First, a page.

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FIrst featured in our 2016 Top Ten Stories, for those who aren't familiar, here is the full story of "Vegas the Twisty Legs Grey": 

In January 2016, a couple who rescues unwanted ducks and chickens had someone bring them a parrot they didn't want any more. The bird had obvious severe deformities of the legs, with the feet sticking out in different directions. All they were told was that the bird's name was Vegas, and that she was 7 to 10 years old. So Vegas came to Burge Bird Rescue, where they knew we would do anything she needed to have the best possible life.

We took X-rays, and determined that she had 3 old fractures in the legs, probably due to a poor diet fed to her parents when she was a chick. Following online consultations with avian vets all over the country, we found two doctors who were highly experienced with complex orthopedic surgeries in parrots, and were interested in helping the bird have a better life. While I do surgery on hundreds of birds every year, this is an extremely complicated situation that almost no vet would want to even attempt. Thanks to our many bird loving friends, we raised a little over $3000 to help cover the additional radiographs, CT scans, and potential surgeries.

Some have asked why we would want to do surgery on a bird that has been like this her whole life. First, she cannot stand on a flat surface. She stands on her ankles, making the skin very prone to pressure sores unless she is on a very soft padded blanket. Second, it is much more difficult for her to move around in a cage than a normal Grey, so she has a series of platforms and perches to make things a little easier. Third, the abnormal pressure on her ankle, knee, and hip joints means she will be much more likely to develop arthritis early in life. Will her surgery and rehab be painful? Yes, but just like a person getting a knee replacement, once the recovery period is over, life is going to be SO MUCH BETTER.

All through 2016, I repeatedly contacted the avian vet who travels the country (and the world) performing surgeries like this. I could never catch him anywhere within an 8 hour drive of Kansas City when he had time to see Vegas. By the start of 2017, I had already decided I would either have to travel to his office in Salt Lake City, or to San Francisco to consult with the other recommended doctor, but by then my mother's Alzheimer's had gotten much worse. I had to stay in town in order to manage her care because I didn't trust the caretakers to do everything she needed, and she had multiple trips to the emergency room following a pelvic fracture, broken collarbone, concussion, sprained wrist, and I was there for her every time. Until she died in May 2018, I never felt I could take time off to fly with Vegas to consult one of these veterinarians.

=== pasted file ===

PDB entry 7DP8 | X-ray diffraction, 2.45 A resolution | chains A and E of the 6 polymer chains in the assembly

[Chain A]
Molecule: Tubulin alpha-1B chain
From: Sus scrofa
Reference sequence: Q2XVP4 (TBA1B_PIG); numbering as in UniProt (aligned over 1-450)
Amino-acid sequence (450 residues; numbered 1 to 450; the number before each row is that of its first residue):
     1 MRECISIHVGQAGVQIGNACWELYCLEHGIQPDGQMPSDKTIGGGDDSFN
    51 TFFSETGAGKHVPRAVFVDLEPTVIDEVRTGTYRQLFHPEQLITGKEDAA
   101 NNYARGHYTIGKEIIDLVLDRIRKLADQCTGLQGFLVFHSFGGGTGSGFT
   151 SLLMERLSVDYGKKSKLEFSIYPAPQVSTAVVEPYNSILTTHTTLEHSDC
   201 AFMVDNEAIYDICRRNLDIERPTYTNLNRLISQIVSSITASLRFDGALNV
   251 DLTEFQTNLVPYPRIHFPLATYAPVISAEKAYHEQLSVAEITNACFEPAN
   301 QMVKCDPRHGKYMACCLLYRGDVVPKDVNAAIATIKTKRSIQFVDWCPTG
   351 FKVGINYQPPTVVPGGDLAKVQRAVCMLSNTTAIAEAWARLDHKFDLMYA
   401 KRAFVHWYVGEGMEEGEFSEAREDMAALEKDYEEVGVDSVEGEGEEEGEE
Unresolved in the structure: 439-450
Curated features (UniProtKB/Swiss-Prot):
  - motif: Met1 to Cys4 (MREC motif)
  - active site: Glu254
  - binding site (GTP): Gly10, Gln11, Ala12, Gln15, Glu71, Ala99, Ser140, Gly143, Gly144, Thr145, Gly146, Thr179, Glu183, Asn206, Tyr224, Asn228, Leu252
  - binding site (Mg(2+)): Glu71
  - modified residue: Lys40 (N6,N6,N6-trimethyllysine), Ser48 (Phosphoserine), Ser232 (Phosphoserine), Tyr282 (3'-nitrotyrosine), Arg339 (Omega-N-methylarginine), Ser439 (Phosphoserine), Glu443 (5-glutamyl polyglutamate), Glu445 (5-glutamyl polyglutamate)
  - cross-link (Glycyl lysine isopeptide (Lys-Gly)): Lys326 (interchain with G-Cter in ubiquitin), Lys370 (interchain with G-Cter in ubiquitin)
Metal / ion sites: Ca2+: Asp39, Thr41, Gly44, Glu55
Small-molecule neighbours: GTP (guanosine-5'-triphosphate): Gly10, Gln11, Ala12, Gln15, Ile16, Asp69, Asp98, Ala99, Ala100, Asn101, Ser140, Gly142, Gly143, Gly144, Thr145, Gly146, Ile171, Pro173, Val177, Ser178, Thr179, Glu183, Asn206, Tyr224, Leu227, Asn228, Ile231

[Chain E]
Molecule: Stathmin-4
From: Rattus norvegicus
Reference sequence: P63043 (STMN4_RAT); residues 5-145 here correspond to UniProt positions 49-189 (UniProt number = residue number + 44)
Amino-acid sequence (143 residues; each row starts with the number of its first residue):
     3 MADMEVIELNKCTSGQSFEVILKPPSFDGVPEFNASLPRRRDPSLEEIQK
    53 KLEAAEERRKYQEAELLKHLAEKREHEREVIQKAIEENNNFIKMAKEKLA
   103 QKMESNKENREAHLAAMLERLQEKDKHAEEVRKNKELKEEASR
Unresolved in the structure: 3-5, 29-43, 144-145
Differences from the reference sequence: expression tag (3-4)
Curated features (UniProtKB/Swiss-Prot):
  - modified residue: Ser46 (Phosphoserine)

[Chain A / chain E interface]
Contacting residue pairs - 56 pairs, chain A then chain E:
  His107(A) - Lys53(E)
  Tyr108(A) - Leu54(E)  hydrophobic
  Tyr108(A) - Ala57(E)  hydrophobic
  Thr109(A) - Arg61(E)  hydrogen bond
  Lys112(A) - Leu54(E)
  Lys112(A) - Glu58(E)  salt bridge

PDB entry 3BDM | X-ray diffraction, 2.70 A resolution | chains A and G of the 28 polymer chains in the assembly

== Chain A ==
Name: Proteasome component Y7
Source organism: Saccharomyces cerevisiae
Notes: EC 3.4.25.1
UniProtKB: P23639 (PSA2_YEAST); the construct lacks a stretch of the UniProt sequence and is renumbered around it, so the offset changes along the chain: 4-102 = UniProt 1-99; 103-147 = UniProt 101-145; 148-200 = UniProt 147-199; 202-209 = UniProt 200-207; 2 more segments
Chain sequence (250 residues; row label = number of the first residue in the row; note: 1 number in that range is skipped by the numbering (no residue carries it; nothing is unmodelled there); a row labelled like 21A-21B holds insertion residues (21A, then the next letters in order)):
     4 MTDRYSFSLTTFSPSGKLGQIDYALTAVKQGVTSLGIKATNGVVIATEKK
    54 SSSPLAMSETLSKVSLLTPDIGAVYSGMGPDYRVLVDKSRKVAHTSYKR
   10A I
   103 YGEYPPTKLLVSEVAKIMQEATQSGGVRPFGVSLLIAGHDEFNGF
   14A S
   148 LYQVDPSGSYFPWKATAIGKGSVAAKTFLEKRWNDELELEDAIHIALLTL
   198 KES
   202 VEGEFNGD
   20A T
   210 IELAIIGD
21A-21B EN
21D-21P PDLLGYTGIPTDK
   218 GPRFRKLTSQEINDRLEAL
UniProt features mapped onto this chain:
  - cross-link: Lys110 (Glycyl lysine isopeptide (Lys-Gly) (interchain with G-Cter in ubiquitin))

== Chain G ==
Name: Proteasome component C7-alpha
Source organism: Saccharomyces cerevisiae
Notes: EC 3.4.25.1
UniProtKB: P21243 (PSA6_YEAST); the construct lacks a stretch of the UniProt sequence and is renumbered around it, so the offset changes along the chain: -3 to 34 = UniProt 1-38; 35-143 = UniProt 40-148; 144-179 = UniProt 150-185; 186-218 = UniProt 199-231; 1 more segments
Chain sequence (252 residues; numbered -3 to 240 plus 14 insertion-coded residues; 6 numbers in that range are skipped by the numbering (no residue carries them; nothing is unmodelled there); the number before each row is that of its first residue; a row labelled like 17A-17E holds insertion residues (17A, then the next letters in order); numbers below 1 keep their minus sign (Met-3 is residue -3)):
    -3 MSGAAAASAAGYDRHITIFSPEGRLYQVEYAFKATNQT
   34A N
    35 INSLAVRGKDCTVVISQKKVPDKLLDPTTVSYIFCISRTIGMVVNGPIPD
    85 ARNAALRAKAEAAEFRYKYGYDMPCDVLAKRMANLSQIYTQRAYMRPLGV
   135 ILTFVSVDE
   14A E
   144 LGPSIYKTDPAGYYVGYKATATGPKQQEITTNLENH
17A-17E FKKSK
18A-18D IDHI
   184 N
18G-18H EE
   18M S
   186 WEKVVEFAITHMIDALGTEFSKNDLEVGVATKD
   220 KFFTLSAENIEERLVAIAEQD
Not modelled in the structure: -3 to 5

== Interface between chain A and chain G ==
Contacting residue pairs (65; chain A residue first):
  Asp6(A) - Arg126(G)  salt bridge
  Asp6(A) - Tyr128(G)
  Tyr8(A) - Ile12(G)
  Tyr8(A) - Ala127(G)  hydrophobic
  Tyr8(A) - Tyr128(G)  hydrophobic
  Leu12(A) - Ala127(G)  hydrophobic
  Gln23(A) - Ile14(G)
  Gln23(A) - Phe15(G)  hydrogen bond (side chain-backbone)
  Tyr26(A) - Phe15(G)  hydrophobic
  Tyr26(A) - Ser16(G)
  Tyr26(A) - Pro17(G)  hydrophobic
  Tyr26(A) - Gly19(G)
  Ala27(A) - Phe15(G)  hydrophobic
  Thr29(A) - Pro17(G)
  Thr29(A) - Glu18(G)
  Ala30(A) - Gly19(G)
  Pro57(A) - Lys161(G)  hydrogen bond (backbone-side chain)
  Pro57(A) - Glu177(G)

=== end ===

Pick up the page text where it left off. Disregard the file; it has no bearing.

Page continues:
During 2018, our veterinary student extern (now Dr.) Holly Galusha found out she would be doing a 3 week externship at the avian specialty hospital in California in January 2019. This was a perfect opportunity for her to take the bird with her on the plane, and to be able to observe and assist with the diagnostics and surgery from start to finish. So I allowed someone to foster Vegas since it would be another 6 months before the surgery. We felt like there was no reason to rush and spend extra money to have me fly out when the legs had already been that way for about a decade. Unfortunately, when the time came for the surgery, the foster decided that they didn't want Vegas to have surgery, and thus began the Vegas War.

Since December 2018, we have sent certified letters, consulted with the police, gone to small claims court, and made 3 appearances in civil court. Yes, we had to sue the foster person to get our bird back. Burge Bird Rescue paid out $4000 in legal fees, and posted a $2000 bond (which we hope should eventually be refunded), but we finally have our bird back! The judge ruled in our favor in September, but the kidnapper still refused to return her, so we had to have 3 deputies from the sheriff's department go with a warrant in December.

In early January I will be flying to California with Vegas to be evaluated, and hopefully have at least one leg repaired so she can get around easier, and be less prone to arthritis and pressure sores. Yes, we spent $4000 to pay legal fees for a bird we raised $3000 for, but it was worth every penny. On top of that, we missed 4 opportunities this year to send Vegas to CA for no charge, or for a small charge under $100 to fly in the cabin with someone who was already going there. Now I will have to pay for 2 roundtrip flights for me to take her there, then return and pick her up a few weeks later. 

And that my friends is the story of the first time I ever let anyone foster a bird from my rescue, and the last time I will ever let anyone foster a bird from my rescue.